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Why the true story of Glam Metal needs to be told

Glam Metal once bestrode the globe like an enormous, hairspray-drenched goliath, but it's almost been written out of history. We meet the man who plans to change that...

"It was what MTV was built on, and what sold out stadiums all over the world," says Justin Quirk, author of the forthcoming book Nothing But A Good Time - The Spectacular Rise and Fall of Glam Metal, which aims to tell cultural history of the genre. "It struck me that there had to be a story in there."

For a while, back in the 80s, Glam Metal was everywhere. For rock fans growing up in the UK, where the sound of hard rock was invariably accompanied by the stale, sickly scent of patchouli and two litre bottles of warm cider, its emergence provided an impossibly glamorous glimpse into another world altogether.

It was a world where the party never stopped, where men embraced the feminine and made themselves more attractive to females in the process, where you could go to Hull, or Hatfield, or Huddersfield, and find a taste of Hollywood if you knew where to look.

Conventional wisdom states that a cold wind blew in from the Pacific North West and the party stopped, and everyone knows that story. But the years that preceded grunge? Now there's a tale that deserves to be properly told.

"It struck me as odd that this kind of music has been sort of written out of history, and seems to be pretty much the only genre which is considered completely beyond the pale in terms of serious critical reassessment," says Quirk. "The emergence of grunge obviously hit glam metal very hard, but part of the response seems to have been a kind of collective embarrassment, and a general denial that anybody was ever into this stuff. And I knew from my own memory that these bands were huge at the time - it wasn’t some niche concern that was limited to one place."

Quirk, who has written for The Guardian, Kerrang!, Esquire, The Times, Sunday Times and The Independent, is currently running a crowd-funding campaign in order to finish the book. Contributors will get their names featured in the finished publication, while those prepared to splash out a little more money can claim rewards that include Quirk DJing at an event of their choosing.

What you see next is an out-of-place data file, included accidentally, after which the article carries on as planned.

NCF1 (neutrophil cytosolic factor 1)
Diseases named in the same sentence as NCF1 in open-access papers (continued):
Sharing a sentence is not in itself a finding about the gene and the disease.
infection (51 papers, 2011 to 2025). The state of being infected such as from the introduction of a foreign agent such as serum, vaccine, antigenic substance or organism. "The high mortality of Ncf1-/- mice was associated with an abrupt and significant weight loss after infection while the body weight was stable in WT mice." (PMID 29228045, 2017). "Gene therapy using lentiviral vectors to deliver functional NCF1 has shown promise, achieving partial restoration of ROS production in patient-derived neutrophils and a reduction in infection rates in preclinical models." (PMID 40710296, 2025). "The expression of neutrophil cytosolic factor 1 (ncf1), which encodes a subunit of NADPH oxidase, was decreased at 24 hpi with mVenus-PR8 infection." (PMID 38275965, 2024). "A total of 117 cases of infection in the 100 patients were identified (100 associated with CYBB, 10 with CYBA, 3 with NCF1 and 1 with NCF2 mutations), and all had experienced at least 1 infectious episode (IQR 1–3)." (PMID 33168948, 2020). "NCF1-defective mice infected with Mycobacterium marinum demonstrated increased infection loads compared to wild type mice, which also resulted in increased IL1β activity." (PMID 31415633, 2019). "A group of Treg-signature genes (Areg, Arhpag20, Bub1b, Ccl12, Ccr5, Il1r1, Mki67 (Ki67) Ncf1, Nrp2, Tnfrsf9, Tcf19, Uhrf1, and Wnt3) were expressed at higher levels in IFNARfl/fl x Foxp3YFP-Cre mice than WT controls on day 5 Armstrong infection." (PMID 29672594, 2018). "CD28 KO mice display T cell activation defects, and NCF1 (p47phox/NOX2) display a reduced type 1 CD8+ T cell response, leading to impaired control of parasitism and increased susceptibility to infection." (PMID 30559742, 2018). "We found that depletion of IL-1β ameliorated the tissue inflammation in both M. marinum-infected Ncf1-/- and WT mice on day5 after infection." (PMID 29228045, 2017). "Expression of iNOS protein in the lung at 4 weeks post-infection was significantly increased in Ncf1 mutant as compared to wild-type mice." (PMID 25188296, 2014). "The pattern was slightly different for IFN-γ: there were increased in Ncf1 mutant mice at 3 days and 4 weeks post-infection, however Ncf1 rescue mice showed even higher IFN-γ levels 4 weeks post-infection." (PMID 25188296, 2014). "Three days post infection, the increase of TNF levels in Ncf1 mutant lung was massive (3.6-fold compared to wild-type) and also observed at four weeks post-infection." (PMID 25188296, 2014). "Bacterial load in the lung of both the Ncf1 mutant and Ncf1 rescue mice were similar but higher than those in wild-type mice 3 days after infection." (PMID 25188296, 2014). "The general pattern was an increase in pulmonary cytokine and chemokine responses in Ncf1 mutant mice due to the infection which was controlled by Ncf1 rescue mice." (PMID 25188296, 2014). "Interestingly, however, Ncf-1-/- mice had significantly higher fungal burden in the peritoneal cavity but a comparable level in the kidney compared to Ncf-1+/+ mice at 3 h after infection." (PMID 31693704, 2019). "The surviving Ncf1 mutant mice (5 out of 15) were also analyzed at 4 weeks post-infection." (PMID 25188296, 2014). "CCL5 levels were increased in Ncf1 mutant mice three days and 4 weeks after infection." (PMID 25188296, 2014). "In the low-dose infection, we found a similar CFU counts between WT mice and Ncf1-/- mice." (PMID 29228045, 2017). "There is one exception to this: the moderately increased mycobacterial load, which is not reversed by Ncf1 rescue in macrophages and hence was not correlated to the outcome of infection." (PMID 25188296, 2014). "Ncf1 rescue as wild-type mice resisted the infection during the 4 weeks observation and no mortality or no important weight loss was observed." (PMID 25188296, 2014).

Why does glam metal deserve a book?

It struck me as odd that this kind of music has been sort of written out of history, and seems to be pretty much the only genre which is considered completely beyond the pale in terms of serious critical reassessment.

When I started researching it, I realised that what I didn’t really want to do was an exhaustive user’s guide to glam metal - partly because it wouldn’t be that interesting, but also because those things always feel like you’re on a hiding to nothing, and will always miss out something which someone considers important.

I was more interested in stepping back a bit and looking at why it happened where and when it did - and the more I looked into it, the more it felt like a real product of its environment. This decade when America was rebuilding itself after a very fractious seventies and early eighties, and seemed to be regaining its confidence culturally. Action films, wrestling, huge stadium shows, yuppie culture, MTV, America winning the cold war, huge works of art etc - everything seemed to be getting bigger and more inflated and excessive, and it seemed like glam metal was the musical wing of all that. But over the course of the decade, it gradually soured into something a lot darker.